On November 2001 St. Yves took the case. Persistent requests through regular correspondence to the Ministry of the Interior requesting that the Ministry seriously consider the evidence in Sister J.’s case yielded no response or even acknowledgement in nearly four years of persistent pleading.

In July 2005 we turned directly to the Minister of the Interior at that time to practice his discretion in such cases, he also ignored letter after letter.

In October 2006 the Society filed a petition to the Administrative Court against the ministry of Interior, asking the court to instruct the respondents to give reason to their refusal to issue a residency card for Sister J. in spite of the fact she was counted at the 1967 census in Jerusalem, in spite of her many requests from the Ministry of the Interior over a period of some ten years and in spite of the fact she lived in Jerusalem most of her life.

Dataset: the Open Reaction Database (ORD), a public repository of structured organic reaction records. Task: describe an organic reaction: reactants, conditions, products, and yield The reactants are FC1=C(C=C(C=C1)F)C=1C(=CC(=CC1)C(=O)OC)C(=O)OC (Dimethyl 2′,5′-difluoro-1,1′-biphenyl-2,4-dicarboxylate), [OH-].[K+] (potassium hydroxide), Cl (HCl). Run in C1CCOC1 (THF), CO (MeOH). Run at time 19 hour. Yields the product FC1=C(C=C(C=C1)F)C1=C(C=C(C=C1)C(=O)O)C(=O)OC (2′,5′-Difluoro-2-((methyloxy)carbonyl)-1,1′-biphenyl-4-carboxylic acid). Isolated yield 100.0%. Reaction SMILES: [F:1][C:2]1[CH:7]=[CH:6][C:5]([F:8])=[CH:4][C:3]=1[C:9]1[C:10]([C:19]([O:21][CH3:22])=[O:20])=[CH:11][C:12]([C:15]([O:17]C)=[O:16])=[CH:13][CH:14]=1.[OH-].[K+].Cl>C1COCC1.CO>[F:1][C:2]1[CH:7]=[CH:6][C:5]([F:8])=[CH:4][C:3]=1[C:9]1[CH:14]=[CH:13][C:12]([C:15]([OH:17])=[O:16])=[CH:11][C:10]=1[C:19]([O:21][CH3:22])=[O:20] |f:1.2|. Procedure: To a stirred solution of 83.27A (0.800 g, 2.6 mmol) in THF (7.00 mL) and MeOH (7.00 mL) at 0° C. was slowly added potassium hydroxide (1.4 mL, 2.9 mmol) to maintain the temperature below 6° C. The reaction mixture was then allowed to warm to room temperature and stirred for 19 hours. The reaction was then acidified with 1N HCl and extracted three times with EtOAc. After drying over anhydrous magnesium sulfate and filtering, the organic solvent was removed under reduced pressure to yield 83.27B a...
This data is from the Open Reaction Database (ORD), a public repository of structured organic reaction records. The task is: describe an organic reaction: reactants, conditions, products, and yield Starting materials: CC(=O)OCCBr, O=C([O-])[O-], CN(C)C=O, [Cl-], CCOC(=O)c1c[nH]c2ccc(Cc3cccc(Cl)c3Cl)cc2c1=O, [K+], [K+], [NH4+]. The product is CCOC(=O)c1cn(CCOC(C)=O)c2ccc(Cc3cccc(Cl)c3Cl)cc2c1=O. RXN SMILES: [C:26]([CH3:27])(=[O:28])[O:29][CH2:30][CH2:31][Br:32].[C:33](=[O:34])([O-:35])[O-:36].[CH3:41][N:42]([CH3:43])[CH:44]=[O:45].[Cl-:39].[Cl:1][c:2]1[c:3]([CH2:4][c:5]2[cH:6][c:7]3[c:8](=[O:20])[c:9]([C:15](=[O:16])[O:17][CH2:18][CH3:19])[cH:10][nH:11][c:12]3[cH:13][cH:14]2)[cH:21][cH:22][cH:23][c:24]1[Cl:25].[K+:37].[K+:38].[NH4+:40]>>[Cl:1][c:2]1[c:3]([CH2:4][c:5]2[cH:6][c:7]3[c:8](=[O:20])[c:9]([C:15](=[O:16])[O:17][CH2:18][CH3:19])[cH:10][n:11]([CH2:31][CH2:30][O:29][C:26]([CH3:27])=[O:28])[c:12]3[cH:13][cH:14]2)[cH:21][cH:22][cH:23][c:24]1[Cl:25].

In the petition we argued that the Ministry had acted arbitrarily and unreasonably in completely ignoring the numerous requests of Sister J. and her lawyers for consideration and clarification of her permanent residency status. Finally it was argued that the Ministry’s refusal even to acknowledge the case or state where the case stood in the Ministry constituted no less than complete arbitrariness and breached its obligation and duty to give timely consideration in matters of clarifying residency status.

In anticipation of the State Prosecutors claim that the Entry into Israel Law 1952 leaves the discretion in the issue of permits to the Minister of the Interior, the Society’s Petition argued that this was not an unlimited discretion but had been interpreted in numerous court decisions as limited and that the Minister must take into consideration humanitarian Considerations as well as the State’s image internationally.